July 16, 2024

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Strong Storms Still Possible For SE Alabama Today : The Alabama Weather Blog

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RADAR CHECK: Thankfully severe thunderstorms were a no-show for Alabama overnight, no watches, no warnings. Just wind and rain; gradient winds gusted to 40 mph in spots as widespread rain covered the state.

Rain will end from the northwest this morning, and the gradient winds will slowly subside. A low end risk of severe thunderstorms will exist late today, across Southeast Alabama. SPC maintains a “slight risk” (level 2/5) of severe thunderstorms today mainly in areas from Montgomery south and east.

The main window for strong to severe thunderstorms in this part of Alabama will come from about 10:00 a.m. until 5:00 p.m… and the main threat will come from gusty straight line winds. A brief, isolated tornado can’t be ruled out, but isn’t likely. Additional rain amounts of around one inch are likely over the southern counties today, and all of the rain will be out of the state by the evening hours.

Temperatures will remain fairly mild today with most locations seeing a high in the 67-71 degree range. A few intervals of sun are possible for the northern counties.

TOMORROW/THURSDAY: An upper low will swing through North Alabama early tomorrow with clouds and perhaps a sprinkle or two, but nothing meaningful. The sky becomes mostly sunny tomorrow afternoon, and the day will be cooler with a high in the 55-65 degree range. Then, for Thanksgiving Day, the sky will be mostly sunny with highs in the 50s over the northern counties of the state, with low to mid 60s for South Alabama. The low Thursday morning will be in the 30s for most communities.

FRIDAY AND THE WEEKEND: A weak low in the northern Gulf could bring some scattered light rain to the southern 2/3 of Alabama Thursday night into Friday morning, but with limited moisture rain amounts will be very light and spotty… many places won’t see a drop. The sky will be mostly cloudy Friday with highs around 60 degrees.

Then, expect a cool, dry weekend with a partly sunny sky both days. Highs will be in the 58-63 degree range, with lows mostly in the upper 30s and low 40s.

NEXT WEEK: For now the first half of the week looks dry; some rain could move into the state by Thursday and Friday with another low passing through the northern Gulf of Mexico. See the video briefing for maps, graphics, and more details.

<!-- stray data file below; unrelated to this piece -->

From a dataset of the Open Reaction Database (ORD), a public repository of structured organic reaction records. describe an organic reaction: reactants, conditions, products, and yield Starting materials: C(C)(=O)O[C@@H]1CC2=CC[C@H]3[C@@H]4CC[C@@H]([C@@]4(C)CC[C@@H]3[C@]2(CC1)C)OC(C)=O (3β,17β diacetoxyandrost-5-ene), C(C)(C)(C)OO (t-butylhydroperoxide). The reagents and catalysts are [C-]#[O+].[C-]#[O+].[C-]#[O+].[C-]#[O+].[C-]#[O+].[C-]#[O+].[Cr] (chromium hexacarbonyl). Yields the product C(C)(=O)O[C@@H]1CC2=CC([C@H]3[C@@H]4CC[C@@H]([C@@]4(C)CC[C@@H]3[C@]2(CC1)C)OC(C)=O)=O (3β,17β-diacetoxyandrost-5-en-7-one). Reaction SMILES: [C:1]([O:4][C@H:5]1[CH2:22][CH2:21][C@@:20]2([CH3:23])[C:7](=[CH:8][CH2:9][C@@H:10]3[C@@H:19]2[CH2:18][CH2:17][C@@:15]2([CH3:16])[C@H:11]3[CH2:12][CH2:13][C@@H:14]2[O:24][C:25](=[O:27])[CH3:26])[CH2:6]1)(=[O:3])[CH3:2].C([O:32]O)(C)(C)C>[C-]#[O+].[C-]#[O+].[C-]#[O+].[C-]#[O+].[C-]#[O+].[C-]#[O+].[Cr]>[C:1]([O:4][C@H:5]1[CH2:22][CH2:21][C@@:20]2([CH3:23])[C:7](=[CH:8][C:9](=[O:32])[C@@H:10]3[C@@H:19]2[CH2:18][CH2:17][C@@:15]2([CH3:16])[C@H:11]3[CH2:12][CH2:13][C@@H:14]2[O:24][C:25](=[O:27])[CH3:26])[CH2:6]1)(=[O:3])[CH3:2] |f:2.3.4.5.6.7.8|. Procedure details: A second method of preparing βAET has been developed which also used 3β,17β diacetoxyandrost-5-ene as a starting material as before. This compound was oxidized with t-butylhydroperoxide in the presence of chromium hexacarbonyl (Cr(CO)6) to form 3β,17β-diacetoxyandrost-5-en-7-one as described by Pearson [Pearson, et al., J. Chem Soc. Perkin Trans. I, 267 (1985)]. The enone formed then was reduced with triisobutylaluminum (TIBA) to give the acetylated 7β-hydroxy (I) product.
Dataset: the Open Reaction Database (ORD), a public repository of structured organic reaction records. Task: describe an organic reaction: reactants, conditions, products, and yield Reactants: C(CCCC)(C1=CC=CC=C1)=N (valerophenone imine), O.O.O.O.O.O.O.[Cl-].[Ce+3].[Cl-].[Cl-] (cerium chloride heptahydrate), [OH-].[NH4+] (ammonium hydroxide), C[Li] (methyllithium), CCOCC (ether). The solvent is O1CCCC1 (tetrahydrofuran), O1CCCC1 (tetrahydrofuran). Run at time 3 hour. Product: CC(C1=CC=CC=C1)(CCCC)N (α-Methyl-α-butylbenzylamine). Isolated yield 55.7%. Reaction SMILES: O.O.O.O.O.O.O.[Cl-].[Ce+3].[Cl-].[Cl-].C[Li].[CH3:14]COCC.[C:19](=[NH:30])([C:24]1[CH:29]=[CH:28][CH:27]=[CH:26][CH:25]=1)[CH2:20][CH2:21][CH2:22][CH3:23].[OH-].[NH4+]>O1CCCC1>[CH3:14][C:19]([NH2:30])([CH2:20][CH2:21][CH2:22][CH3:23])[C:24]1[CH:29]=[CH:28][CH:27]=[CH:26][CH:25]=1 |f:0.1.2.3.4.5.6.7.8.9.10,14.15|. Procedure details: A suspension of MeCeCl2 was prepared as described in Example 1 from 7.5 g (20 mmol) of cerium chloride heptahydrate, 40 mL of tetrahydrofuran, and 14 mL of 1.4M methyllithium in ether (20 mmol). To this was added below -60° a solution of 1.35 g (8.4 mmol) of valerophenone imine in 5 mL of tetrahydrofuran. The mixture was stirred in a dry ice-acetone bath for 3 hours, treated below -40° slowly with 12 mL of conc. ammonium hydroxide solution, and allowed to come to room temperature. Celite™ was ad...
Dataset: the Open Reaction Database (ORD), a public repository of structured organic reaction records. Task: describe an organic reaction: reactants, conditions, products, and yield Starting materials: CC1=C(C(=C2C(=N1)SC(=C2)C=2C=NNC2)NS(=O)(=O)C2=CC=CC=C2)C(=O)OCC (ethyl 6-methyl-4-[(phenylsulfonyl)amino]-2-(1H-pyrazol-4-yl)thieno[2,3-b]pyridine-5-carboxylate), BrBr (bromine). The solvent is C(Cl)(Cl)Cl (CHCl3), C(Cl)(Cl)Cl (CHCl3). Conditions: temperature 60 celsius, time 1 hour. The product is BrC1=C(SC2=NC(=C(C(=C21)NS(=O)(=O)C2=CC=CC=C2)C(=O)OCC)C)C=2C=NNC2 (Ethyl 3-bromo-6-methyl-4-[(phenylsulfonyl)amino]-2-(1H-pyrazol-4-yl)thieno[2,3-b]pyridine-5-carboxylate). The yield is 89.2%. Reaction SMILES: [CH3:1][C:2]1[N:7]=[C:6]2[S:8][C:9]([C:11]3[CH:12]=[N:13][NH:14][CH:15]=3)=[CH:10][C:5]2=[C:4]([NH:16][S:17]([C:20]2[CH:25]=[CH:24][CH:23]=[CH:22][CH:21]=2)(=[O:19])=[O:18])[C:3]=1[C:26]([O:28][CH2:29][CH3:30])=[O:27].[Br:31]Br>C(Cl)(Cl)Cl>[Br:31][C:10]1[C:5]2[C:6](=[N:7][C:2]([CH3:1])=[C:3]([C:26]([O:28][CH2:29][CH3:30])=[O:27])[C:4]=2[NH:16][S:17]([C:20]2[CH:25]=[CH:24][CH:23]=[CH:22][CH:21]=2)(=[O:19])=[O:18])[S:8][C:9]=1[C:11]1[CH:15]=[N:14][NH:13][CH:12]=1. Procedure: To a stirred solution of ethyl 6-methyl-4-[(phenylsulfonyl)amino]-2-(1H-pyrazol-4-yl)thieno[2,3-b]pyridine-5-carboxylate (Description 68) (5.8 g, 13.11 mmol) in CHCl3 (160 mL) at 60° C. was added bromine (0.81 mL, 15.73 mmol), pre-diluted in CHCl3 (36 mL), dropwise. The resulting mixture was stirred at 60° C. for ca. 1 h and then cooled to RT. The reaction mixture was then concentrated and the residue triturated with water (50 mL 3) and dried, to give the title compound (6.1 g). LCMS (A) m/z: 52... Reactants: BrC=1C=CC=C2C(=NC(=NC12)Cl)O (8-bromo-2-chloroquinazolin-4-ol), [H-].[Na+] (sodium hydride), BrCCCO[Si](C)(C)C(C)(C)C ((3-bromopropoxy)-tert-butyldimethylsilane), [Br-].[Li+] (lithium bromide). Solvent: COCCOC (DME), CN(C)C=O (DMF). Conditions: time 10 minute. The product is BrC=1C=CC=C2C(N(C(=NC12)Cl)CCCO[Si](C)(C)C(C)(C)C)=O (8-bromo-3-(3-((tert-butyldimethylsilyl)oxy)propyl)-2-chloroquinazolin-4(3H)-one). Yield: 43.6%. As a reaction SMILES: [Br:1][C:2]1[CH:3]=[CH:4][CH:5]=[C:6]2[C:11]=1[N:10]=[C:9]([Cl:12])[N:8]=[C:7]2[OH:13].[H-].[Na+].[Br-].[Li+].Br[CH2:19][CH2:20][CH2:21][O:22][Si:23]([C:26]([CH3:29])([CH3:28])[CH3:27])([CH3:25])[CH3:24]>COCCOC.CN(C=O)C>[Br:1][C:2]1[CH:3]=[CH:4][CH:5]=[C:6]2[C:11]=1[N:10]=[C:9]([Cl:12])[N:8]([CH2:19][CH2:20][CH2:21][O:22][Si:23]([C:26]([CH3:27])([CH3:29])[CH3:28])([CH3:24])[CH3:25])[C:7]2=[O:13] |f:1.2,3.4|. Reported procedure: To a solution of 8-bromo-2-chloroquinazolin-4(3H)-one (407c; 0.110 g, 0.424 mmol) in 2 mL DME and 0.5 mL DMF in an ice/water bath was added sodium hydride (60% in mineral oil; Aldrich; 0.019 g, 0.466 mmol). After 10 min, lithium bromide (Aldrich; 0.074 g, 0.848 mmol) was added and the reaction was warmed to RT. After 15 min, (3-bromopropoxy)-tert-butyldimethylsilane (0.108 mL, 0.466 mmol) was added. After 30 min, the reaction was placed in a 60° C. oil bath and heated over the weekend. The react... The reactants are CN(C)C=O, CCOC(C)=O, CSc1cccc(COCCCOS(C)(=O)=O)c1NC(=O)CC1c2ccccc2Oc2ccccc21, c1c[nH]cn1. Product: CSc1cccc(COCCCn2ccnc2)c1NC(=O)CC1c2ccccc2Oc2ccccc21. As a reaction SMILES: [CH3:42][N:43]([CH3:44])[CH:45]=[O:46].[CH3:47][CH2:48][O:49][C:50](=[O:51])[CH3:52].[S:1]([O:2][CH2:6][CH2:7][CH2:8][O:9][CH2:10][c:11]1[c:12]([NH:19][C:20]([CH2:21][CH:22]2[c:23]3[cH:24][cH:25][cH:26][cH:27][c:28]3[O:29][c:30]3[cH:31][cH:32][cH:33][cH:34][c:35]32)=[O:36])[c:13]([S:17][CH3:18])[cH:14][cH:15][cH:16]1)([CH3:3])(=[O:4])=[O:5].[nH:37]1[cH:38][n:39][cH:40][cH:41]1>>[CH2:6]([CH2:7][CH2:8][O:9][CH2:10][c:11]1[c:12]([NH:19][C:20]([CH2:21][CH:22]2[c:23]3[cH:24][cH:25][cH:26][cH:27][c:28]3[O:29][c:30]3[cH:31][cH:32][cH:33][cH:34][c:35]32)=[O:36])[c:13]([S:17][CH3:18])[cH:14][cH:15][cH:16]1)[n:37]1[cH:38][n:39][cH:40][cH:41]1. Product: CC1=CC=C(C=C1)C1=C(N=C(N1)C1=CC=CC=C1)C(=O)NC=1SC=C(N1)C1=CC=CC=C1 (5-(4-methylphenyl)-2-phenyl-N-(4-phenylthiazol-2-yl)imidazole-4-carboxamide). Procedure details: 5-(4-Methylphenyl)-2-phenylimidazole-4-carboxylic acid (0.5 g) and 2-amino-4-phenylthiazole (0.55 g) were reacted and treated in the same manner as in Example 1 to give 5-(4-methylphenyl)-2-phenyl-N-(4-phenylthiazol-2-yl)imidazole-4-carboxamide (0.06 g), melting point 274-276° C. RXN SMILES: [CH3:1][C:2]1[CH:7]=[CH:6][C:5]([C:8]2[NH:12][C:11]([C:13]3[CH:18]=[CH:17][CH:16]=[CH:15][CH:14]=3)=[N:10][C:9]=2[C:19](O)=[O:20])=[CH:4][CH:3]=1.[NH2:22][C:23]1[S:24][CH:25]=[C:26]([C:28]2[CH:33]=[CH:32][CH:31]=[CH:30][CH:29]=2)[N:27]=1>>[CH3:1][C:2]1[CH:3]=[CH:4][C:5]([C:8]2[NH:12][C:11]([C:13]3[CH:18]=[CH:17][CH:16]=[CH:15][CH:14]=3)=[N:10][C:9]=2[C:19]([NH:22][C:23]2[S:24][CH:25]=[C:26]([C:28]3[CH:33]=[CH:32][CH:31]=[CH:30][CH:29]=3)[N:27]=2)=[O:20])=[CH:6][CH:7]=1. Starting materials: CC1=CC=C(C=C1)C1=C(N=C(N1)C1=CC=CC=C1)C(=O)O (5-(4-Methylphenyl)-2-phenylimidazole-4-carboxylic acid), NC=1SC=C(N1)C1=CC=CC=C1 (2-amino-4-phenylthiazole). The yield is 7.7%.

IRON BOWL: The weather looks delightful for Saturday’s Iron Bowl (Alabama at Auburn; 2:30p CT kickoff). The sky will be partly sunny with temperatures falling from near 62 degrees at kickoff into the 50s by the fourth quarter. No risk of rain.

TROPICS: NHC is monitoring a disturbance in the Caribbean; it has only a 10 percent chance of development over the next seven days as it drifts westward. And, in the central Atlantic, an area of low pressure is expected to develop along a frontal boundary over the central subtropical Atlantic later today. This non-tropical low is forecast to move southeastward across the central subtropical Atlantic over warmer sea surface temperatures during the next few days, and environmental conditions appear conducive for this system to gradually acquire tropical characteristics. A subtropical or tropical storm could form by the latter part of this week, as the system continues moving eastward followed by a turn northeastward by the weekend.

This feature has a 50 percent chance of development over the next seven days, but it will remain far from land. Hurricane season ends in nine days.

ON THIS DATE IN 1992: The November 21st – 23rd tornado outbreak was the 3rd largest outbreak in recorded history and one of the longest continuous outbreaks ever recorded. There was no break in tornado activity from 1:30 pm on the 21st when the tornadoes started in Texas until 7:30 am on the 23rd when the last tornadoes lifted in North Carolina. On this date, severe thunderstorms spawned six tornadoes within 70 minutes in the Houston metro area in Texas. At one time, there were three on the ground in Harris County. The strongest, an F4, tracked 20 miles through the eastern suburbs of Houston destroying 200 homes and damaging 1,000 more. In total, 23 tornadoes struck Mississippi and Alabama. An F4 tornado killed 12 people on a 128-mile track through 7 Mississippi counties. The deadliest tornado of 1992, an F4 tornado killed 12 people on a 128-mile path through 7 counties in Mississippi, one of the bodies was blown a quarter mile into a tree.

Alabama had a total of 13 tornadoes touch down ranging in strength from F0 to F2, with no deaths and 53 injuries. The tornado with the most injuries occurred just outside of Sardis City where multiple structures were damaged and twelve people were injured.

Look for the next video briefing here by 3:00 this afternoon… enjoy the day!

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Category: Alabama’s Weather, ALL POSTS, Weather Xtreme Videos



James Spann

2023-11-21 11:36:11

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